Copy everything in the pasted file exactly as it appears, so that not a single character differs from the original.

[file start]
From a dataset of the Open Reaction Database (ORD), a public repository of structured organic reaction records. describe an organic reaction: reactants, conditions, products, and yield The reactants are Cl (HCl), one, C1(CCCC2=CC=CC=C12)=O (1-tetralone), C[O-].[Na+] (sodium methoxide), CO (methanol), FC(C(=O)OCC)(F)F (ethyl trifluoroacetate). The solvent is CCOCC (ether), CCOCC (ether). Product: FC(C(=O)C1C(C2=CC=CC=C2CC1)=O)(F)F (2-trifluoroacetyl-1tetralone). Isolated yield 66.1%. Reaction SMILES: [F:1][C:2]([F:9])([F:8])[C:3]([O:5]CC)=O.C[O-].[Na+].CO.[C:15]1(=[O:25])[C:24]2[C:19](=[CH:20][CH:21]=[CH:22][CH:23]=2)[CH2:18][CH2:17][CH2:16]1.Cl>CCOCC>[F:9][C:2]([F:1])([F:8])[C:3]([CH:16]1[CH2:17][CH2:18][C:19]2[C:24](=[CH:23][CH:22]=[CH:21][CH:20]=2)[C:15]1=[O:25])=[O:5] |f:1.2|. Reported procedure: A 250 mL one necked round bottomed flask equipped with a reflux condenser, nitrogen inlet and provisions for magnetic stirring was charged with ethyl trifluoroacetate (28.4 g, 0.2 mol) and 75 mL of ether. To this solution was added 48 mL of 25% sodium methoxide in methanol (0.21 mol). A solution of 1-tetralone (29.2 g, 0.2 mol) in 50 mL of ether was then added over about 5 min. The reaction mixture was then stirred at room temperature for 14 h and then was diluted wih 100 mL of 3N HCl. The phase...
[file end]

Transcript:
From a dataset of the Open Reaction Database (ORD), a public repository of structured organic reaction records. describe an organic reaction: reactants, conditions, products, and yield The reactants are Cl (HCl), one, C1(CCCC2=CC=CC=C12)=O (1-tetralone), C[O-].[Na+] (sodium methoxide), CO (methanol), FC(C(=O)OCC)(F)F (ethyl trifluoroacetate). The solvent is CCOCC (ether), CCOCC (ether). Product: FC(C(=O)C1C(C2=CC=CC=C2CC1)=O)(F)F (2-trifluoroacetyl-1tetralone). Isolated yield 66.1%. Reaction SMILES: [F:1][C:2]([F:9])([F:8])[C:3]([O:5]CC)=O.C[O-].[Na+].CO.[C:15]1(=[O:25])[C:24]2[C:19](=[CH:20][CH:21]=[CH:22][CH:23]=2)[CH2:18][CH2:17][CH2:16]1.Cl>CCOCC>[F:9][C:2]([F:1])([F:8])[C:3]([CH:16]1[CH2:17][CH2:18][C:19]2[C:24](=[CH:23][CH:22]=[CH:21][CH:20]=2)[C:15]1=[O:25])=[O:5] |f:1.2|. Reported procedure: A 250 mL one necked round bottomed flask equipped with a reflux condenser, nitrogen inlet and provisions for magnetic stirring was charged with ethyl trifluoroacetate (28.4 g, 0.2 mol) and 75 mL of ether. To this solution was added 48 mL of 25% sodium methoxide in methanol (0.21 mol). A solution of 1-tetralone (29.2 g, 0.2 mol) in 50 mL of ether was then added over about 5 min. The reaction mixture was then stirred at room temperature for 14 h and then was diluted wih 100 mL of 3N HCl. The phase...